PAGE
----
Fat, Slim Pointers

64 bits address space lets us access tons more memory than 32 bits, but with a catch: the pointers themselves are … well, yes, 64 bits. 8 bytes. Which eventually pile up to make a whole lot of memory devoted to pointers if you use pointer-rich data structures. Can we do something about this?

Well, in ye goode olde dayes of 16 bits/32 bits computing, we had some compilers that could deal with near and far pointers; the near, 16-bit pointers being relative to one of the segments, possibly the stack segment, and the far, 32-bits pointers being absolute or relative to a segment. This, of course, made programming pointlessly complicated as each pointer was to be used in its correct context to point to the right thing.

In 64 bits computing, and in the current implementation of x86_64/AMD64 CPUs using the LP64 model (where longs and pointers are 64 bits but ints 32), we find ourselves using 64 bits pointers that are either absolute or relative to a segment. But they are always 64 bits.

That is, fat.

But (fortunately), not all bits are used. In the current max-level implementation, only 48 bits are used out of 64, leaving 16 bits of the pointer redundant. Maybe we can exploit this to save a bit of memory?

The virtual memory appears to be split into two large regions, the “upper” part, with addresses above 0x0000 8000 0000 0000 and the “lower” region with addresses 0x0000 7fff ffff ffff and under. The rule is that bit 47 is sign-extended to fill the last 16 bits, which are, therefore, redundant with bit 47. What about we used only 48 bits to store the pointers?

A naïve and direct implementation of such a pointer class would look something like:

template <typename T>
class _48bit_ptr
 {
 private:
  uint32_t lo;
  uint16_t hi;

 public:

  operator T * () const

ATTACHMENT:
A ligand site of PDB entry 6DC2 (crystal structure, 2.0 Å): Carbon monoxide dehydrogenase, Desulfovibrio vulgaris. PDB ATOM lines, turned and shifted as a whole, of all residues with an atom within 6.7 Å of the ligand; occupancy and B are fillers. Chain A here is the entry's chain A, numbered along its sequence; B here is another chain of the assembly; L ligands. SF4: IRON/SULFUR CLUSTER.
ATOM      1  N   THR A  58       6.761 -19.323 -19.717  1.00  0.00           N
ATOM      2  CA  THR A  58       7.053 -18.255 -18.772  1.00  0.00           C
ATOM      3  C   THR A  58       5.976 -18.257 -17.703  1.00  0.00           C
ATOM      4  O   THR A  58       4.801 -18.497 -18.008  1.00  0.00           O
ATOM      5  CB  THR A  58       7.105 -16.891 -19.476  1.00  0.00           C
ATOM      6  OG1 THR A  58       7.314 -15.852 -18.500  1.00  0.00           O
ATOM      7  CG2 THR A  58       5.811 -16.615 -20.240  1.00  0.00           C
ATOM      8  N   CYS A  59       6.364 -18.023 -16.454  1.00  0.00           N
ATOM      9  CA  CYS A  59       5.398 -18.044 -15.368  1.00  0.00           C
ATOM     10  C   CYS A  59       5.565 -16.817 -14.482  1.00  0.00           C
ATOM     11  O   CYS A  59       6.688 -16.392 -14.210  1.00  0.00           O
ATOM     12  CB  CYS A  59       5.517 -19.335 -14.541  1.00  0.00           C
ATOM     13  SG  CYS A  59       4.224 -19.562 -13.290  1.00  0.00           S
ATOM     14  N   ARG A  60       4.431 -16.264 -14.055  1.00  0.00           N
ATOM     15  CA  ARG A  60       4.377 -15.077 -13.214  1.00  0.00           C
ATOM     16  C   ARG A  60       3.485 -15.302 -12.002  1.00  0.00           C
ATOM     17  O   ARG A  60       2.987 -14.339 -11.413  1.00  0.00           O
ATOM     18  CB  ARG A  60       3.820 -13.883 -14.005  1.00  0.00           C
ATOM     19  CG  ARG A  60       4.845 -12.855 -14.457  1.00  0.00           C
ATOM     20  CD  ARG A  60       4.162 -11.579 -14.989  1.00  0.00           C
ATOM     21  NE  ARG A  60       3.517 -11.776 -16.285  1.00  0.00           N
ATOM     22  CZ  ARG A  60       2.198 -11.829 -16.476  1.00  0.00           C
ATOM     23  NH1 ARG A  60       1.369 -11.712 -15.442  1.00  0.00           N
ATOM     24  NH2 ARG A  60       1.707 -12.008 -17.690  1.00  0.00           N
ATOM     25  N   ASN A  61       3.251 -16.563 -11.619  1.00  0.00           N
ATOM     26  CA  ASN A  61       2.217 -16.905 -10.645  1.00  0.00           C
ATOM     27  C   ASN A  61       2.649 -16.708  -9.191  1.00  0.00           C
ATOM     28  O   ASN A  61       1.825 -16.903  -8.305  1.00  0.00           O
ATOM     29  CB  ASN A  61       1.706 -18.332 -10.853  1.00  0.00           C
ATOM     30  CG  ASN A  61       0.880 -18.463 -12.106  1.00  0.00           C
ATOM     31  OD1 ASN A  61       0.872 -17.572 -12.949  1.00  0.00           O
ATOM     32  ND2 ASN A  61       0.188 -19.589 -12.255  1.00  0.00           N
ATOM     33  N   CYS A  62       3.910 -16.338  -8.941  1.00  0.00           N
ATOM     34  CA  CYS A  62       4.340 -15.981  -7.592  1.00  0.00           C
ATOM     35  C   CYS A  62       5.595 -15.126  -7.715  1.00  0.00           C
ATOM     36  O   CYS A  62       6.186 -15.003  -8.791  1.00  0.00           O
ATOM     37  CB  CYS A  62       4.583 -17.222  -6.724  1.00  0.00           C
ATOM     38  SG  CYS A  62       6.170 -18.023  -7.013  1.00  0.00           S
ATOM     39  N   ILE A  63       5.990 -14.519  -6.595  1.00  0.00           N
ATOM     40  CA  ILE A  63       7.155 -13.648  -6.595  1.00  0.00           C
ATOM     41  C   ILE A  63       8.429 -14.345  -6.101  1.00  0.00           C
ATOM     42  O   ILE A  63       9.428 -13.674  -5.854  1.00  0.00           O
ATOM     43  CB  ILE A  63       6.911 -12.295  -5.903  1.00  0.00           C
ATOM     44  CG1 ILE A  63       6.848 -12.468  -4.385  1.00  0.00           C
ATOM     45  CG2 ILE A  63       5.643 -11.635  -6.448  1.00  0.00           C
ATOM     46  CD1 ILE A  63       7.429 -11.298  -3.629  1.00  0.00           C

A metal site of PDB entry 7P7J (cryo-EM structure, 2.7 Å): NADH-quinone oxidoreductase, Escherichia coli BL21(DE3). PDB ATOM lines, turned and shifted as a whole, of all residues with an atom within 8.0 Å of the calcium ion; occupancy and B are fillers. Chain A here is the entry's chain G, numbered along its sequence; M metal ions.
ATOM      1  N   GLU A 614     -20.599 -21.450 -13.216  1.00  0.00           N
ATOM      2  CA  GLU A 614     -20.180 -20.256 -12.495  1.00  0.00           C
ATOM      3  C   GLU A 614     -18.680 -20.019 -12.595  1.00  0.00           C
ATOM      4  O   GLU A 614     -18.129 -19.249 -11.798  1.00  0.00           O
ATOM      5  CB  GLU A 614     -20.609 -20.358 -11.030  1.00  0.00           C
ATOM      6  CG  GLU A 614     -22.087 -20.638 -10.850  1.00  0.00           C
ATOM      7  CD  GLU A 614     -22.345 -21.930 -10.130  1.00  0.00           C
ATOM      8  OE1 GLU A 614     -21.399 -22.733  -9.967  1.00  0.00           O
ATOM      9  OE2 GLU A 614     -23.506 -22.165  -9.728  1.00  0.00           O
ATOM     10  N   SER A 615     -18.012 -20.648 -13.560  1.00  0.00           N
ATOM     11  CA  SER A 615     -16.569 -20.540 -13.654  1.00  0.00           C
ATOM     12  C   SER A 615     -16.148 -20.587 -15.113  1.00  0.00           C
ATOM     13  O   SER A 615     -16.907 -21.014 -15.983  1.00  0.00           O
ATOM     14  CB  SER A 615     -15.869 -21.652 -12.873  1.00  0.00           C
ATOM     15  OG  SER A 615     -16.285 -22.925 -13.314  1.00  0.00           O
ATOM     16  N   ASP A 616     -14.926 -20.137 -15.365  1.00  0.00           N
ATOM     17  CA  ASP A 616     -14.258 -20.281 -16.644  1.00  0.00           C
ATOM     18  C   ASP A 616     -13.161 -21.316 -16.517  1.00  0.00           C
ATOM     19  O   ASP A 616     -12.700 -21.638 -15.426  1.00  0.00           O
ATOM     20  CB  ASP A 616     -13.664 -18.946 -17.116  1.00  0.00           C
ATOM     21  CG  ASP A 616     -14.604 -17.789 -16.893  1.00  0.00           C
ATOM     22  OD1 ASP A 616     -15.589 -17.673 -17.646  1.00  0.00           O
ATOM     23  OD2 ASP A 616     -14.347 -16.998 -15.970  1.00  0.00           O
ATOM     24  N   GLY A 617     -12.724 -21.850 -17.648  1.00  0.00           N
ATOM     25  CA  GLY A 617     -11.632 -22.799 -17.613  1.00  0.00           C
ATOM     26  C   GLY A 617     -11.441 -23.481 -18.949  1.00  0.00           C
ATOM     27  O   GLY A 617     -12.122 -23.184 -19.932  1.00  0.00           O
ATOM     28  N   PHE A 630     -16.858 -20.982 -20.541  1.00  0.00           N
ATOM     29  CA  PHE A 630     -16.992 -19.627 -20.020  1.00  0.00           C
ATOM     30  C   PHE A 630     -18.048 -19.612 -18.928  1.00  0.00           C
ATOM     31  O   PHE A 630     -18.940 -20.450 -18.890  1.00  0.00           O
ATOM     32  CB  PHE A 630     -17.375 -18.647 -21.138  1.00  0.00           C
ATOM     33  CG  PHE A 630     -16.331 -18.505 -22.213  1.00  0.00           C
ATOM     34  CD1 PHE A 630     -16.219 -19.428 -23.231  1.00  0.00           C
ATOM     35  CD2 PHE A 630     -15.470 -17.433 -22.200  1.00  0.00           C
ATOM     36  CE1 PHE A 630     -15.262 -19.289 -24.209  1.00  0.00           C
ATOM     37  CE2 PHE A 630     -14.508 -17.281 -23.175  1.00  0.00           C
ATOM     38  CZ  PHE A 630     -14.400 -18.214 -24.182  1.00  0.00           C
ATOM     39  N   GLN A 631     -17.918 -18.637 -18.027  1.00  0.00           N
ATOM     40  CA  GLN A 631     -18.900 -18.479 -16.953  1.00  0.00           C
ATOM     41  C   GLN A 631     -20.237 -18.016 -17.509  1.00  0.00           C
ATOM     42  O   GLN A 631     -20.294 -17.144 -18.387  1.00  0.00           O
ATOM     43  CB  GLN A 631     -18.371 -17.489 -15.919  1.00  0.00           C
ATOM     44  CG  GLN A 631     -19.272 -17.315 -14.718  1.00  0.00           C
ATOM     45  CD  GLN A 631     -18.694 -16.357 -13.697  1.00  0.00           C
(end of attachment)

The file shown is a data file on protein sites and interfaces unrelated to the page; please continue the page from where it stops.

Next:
{
   union
   {
    struct
    {
     uint32_t lo,hi;
    } parts;
    T * ptr;
   } promoted;

   promoted.parts.lo=lo;
   promoted.parts.hi=(int16_t)hi; // sign-extends!

   return promoted.ptr;
  }

  _48bit_ptr(T * ptr)
  {
   memcpy(&lo,&ptr,3*sizeof(uint16_t));
  }

  _48bit_ptr()
   : lo(0),hi(0) // c++0x
  {}
};

The class demotes a 64 bits pointer to 48 bits, and promotes it again to 64 when used (by the operator T *()). Such a class would have to implement pointer arithmetic to be truly useful, but this yields a 25% storage gain relative to the native 64 bits pointers.

*
* *

A more aggressive technique would use stretch codes, a technique I discussed quite a while ago. The idea is to use, say 32 bits, to points to regions of varying granularity. So rather than having a pointer that makes accessible every byte in the first 2^{32} bytes of memory, the idea is to use, say, a quarter of the pointer values to address 2^{30} (1 GB) bytes to the byte. But after that, you can use a quarter of the pointer values to address only, says, chunks of 4 bytes (for 4GB), then another quarter to address chunks of 8 bytes (for 8GB), and the last one to address chunks of 16 bytes (for 16GB), for a total of (16+8+4+1)=29GB, substantially more than the 4GB a naïve 32 bits pointer would allow to address.

Of course, you can vary the chunk sizes and how the pointer values are used to address almost 64 bits’ worth, but at the cost of not being able to point to arbitrary locations in memory. That’s an interesting trade-off, especially if you build this in the memory allocator (which, as of now, does not support the idea, but it wouldn’t be stupid, I guess, to write an allocator class that does that).

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